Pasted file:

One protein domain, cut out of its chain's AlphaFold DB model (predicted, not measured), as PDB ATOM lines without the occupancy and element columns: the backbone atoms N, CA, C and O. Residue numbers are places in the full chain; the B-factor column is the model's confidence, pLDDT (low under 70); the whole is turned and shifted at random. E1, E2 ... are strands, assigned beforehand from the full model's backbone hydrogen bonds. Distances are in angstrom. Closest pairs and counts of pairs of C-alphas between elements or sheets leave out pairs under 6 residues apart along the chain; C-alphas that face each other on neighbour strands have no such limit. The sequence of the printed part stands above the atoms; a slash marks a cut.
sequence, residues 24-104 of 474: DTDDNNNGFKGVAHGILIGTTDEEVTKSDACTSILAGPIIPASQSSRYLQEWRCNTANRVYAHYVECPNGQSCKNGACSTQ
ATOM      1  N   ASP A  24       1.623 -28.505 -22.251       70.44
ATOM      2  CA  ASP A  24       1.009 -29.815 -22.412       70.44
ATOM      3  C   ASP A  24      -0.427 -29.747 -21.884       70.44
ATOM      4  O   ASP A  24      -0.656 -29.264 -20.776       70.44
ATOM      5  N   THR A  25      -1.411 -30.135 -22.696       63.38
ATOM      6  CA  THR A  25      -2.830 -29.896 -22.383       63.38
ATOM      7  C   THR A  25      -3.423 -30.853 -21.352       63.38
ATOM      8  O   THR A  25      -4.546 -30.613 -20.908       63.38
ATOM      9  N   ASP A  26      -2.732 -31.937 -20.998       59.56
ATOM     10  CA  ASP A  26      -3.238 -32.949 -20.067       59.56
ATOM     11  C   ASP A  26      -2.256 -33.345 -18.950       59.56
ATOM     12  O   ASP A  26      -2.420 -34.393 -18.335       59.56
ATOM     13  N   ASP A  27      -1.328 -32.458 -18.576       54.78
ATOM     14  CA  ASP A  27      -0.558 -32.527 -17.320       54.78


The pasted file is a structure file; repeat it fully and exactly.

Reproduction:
One protein domain, cut out of its chain's AlphaFold DB model (predicted, not measured), as PDB ATOM lines without the occupancy and element columns: the backbone atoms N, CA, C and O. Residue numbers are places in the full chain; the B-factor column is the model's confidence, pLDDT (low under 70); the whole is turned and shifted at random. E1, E2 ... are strands, assigned beforehand from the full model's backbone hydrogen bonds. Distances are in angstrom. Closest pairs and counts of pairs of C-alphas between elements or sheets leave out pairs under 6 residues apart along the chain; C-alphas that face each other on neighbour strands have no such limit. The sequence of the printed part stands above the atoms; a slash marks a cut.
sequence, residues 24-104 of 474: DTDDNNNGFKGVAHGILIGTTDEEVTKSDACTSILAGPIIPASQSSRYLQEWRCNTANRVYAHYVECPNGQSCKNGACSTQ
ATOM      1  N   ASP A  24       1.623 -28.505 -22.251       70.44
ATOM      2  CA  ASP A  24       1.009 -29.815 -22.412       70.44
ATOM      3  C   ASP A  24      -0.427 -29.747 -21.884       70.44
ATOM      4  O   ASP A  24      -0.656 -29.264 -20.776       70.44
ATOM      5  N   THR A  25      -1.411 -30.135 -22.696       63.38
ATOM      6  CA  THR A  25      -2.830 -29.896 -22.383       63.38
ATOM      7  C   THR A  25      -3.423 -30.853 -21.352       63.38
ATOM      8  O   THR A  25      -4.546 -30.613 -20.908       63.38
ATOM      9  N   ASP A  26      -2.732 -31.937 -20.998       59.56
ATOM     10  CA  ASP A  26      -3.238 -32.949 -20.067       59.56
ATOM     11  C   ASP A  26      -2.256 -33.345 -18.950       59.56
ATOM     12  O   ASP A  26      -2.420 -34.393 -18.335       59.56
ATOM     13  N   ASP A  27      -1.328 -32.458 -18.576       54.78
ATOM     14  CA  ASP A  27      -0.558 -32.527 -17.320       54.78